I have been trying to get back into running, as I haven’t been on an actual structured run since December (not proud), but with the beautiful scenery in the city here, I’ve been able to hop right back into things. Who knew Croatia could have more hills than Italy…. I’ll probably just get use to running hills and then I’ll return to flat Saskatchewan. Aside from running, ive been trying to walk around the city and explore. I went to the Museum of Broken Relationships; not your typical museum. It is a collection of items donated from people around the world along with a story specific to the item that tells a story of their broken relationship. I know what you’re thinking, how depressing, but it was actually amazing. A mix of sad, weird, crazy, hilarious, and heartwarming stories about love in all its forms, I left feeling really good, surprisingly. Warning: don’t go if you’ve just gotten out of a relationship….
I met a wonderful American girl (yes! I finallllllly met another girl, AND she was super awesome) and we decided to go to Plitvice Lakes together on my day off. We were told the lakes were closed for construction and we both cried on the inside and a little bit on the outside. This is why we came to Croatia. So, we went anyways. On our to hour drive with a random family from Hong Kong, we also met an Australian girl (seriously, girl power, finally) and the three of us girls had an unforgettable day together. Because of off season and construction, basically nobody was at the park. We spent a half hour at the giant waterfall completely alone, taking so many pictures and not having anyone else in them. Something that rarely happens. On our walk back on the path, they had (magically) opened the remaining paths for us to go into the park! We were so excited. Oh man. It was so breathtaking. I am forever happy that Elena convinced me to go in the first place. What a day.
Though my Croatian is less than something to brag about, I’m pretty proud of myself for picking up anything at all. What a weird language. I can say hello, good day, thank you, beer, chicken, milk, coffee (obviously all the necessities). I must confess that my favourite word is kikiriki… Which in Italian is the noise a rooster makes… But in Croatian, it means peanut. What a language. I am now attempting to learn Japanese, which is even more ridiculous, so this should be fun.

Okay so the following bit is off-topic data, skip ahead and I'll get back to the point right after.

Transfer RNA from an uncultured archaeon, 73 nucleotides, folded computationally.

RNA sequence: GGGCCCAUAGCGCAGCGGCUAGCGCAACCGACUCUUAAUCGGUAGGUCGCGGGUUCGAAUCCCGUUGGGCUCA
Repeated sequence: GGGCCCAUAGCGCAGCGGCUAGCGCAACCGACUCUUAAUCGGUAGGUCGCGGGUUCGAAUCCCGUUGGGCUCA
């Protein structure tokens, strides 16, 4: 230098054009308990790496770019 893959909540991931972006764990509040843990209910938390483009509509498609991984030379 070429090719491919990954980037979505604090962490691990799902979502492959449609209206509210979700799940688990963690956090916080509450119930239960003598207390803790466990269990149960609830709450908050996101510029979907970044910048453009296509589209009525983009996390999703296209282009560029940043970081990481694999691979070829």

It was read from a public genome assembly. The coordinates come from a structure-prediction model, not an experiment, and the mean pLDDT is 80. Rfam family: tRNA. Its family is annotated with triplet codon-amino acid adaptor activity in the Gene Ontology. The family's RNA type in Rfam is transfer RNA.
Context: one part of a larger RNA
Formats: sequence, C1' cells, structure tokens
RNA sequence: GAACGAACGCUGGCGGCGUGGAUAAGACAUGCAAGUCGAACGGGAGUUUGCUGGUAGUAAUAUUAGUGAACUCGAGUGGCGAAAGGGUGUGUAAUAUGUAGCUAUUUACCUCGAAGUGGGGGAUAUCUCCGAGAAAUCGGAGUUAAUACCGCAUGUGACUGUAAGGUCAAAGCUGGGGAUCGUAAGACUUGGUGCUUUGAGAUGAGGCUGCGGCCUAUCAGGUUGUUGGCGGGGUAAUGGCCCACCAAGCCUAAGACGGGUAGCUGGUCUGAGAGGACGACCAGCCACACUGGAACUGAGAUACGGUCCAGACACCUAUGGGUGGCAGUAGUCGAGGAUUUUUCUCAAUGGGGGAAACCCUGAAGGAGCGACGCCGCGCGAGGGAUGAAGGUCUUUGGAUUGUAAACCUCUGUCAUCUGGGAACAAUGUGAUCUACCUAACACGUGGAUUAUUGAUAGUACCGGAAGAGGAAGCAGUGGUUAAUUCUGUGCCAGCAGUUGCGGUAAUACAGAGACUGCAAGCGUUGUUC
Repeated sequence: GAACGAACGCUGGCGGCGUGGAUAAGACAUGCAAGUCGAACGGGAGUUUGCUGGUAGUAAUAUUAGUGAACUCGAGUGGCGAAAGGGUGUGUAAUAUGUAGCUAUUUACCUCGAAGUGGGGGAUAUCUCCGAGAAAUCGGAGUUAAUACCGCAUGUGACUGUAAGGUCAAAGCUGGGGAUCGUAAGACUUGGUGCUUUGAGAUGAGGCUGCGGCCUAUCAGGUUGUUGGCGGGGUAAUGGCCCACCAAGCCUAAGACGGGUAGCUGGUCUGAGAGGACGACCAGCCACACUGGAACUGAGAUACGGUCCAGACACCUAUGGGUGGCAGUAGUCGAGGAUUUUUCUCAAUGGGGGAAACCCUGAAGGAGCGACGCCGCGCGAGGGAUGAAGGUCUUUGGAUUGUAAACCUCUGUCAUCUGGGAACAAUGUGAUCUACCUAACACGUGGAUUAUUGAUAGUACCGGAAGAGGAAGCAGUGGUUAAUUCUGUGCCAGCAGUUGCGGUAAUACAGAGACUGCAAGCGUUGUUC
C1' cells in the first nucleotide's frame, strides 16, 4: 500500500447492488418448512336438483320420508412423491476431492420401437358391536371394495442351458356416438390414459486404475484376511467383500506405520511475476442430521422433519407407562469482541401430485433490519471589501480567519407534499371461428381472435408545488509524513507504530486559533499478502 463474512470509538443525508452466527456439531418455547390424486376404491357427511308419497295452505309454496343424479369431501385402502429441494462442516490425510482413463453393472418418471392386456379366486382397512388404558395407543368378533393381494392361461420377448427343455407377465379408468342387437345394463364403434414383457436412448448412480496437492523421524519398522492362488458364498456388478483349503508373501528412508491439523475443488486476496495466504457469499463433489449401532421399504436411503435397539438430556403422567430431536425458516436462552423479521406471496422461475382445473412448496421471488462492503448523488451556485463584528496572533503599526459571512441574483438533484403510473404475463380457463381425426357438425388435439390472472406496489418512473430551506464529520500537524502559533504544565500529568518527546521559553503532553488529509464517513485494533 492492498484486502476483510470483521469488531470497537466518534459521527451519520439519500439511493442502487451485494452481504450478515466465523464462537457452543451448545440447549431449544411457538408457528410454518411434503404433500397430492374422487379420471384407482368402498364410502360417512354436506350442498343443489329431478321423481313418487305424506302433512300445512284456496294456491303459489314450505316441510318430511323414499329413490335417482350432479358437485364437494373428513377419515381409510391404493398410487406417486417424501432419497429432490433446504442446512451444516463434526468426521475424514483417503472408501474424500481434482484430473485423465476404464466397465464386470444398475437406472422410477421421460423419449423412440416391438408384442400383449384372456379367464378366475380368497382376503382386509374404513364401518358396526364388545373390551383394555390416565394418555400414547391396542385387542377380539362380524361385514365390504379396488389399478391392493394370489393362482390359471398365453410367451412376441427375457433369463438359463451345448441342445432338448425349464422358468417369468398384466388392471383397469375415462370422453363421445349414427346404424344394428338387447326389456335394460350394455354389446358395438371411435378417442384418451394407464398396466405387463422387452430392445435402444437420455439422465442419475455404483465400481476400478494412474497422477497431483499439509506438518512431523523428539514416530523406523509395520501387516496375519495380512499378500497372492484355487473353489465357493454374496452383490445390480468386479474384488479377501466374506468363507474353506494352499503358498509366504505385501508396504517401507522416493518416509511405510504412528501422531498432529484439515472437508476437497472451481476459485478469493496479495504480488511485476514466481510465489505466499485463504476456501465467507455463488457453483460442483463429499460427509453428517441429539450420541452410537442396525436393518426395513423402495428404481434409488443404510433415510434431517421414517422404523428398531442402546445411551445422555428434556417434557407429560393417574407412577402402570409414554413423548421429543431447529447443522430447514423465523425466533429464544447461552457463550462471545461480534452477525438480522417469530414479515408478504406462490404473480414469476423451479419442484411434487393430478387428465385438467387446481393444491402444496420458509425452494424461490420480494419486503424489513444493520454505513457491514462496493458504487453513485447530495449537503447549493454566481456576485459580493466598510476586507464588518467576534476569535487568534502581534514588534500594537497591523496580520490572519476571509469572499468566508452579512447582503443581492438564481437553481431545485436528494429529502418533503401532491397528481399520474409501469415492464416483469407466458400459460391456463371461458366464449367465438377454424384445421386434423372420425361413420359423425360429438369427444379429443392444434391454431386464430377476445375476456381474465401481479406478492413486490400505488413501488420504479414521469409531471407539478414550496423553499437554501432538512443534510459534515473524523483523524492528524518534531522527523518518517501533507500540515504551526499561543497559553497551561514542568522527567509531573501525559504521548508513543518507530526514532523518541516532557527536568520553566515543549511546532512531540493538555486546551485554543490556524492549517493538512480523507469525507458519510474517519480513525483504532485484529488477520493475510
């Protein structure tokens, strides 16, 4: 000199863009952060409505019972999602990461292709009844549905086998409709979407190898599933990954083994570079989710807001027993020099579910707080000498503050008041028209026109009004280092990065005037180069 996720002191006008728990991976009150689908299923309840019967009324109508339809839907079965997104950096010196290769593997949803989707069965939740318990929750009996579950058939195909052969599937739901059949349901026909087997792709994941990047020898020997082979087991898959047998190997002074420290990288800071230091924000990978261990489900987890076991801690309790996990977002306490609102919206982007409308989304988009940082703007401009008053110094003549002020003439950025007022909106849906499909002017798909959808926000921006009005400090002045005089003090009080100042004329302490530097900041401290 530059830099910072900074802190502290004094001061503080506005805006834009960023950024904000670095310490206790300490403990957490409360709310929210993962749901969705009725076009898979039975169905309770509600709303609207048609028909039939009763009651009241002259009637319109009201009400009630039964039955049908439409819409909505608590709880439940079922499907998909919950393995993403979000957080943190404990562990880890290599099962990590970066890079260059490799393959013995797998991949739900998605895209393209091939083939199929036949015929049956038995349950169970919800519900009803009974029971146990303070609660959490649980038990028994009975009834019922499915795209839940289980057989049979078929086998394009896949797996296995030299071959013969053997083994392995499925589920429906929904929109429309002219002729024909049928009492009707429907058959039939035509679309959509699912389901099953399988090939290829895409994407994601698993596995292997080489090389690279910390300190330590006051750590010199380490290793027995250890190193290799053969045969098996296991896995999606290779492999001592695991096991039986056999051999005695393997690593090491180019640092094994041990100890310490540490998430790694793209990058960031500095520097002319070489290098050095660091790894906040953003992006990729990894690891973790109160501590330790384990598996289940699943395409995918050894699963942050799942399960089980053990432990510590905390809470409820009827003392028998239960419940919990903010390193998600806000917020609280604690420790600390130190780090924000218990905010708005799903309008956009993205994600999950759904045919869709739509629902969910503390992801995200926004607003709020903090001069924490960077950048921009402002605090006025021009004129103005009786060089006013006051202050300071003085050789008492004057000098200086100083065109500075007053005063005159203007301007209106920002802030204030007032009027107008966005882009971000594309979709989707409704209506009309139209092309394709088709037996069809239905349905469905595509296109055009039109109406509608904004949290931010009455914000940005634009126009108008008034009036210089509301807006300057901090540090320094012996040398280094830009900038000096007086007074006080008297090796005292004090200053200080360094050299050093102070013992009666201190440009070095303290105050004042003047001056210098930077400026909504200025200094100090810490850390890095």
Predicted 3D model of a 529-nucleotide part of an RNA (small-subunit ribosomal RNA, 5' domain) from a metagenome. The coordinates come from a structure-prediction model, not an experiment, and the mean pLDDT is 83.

Finally, it is Valentine’s Day. Although I am not in Italy for the In Love festivals, or the chocolate festivals, I have found myself a chocolate and coffee festival in Zagreb (my two favourite things). My final shift of work is over and I am all packed and ready for the next 48 hours of pure hysteria. I am also totally unprepared to give up my addiction to Burek (cheese wrapped in phyllo), don’t try and take away sweets from me yet. I more or less have absolutely no idea what is to come. All I know is I’m not going to sleep tonight, and I’m going to cry in at least one airport and two train stations in the next two days out of pure frustration and being overwhelmed.
Here is my Valentines send off: to everyone at home who has followed me on my journey so far, thank you for the encouragement. For everyone only beginning to follow me, I apologize in advance for anything to come. To my friends and family at home, I miss you and love you all every single day I am away from you. And to my special Valentine, may you eat loads of chocolate and cuddle with your dog knowing I’m eating dinner alone and only have a neck pillow to cuddle with tonight. Goodbye Europe. See you all in the future, 15 time zones in the future to be exact.
Love, your sappy Armstrong Abroad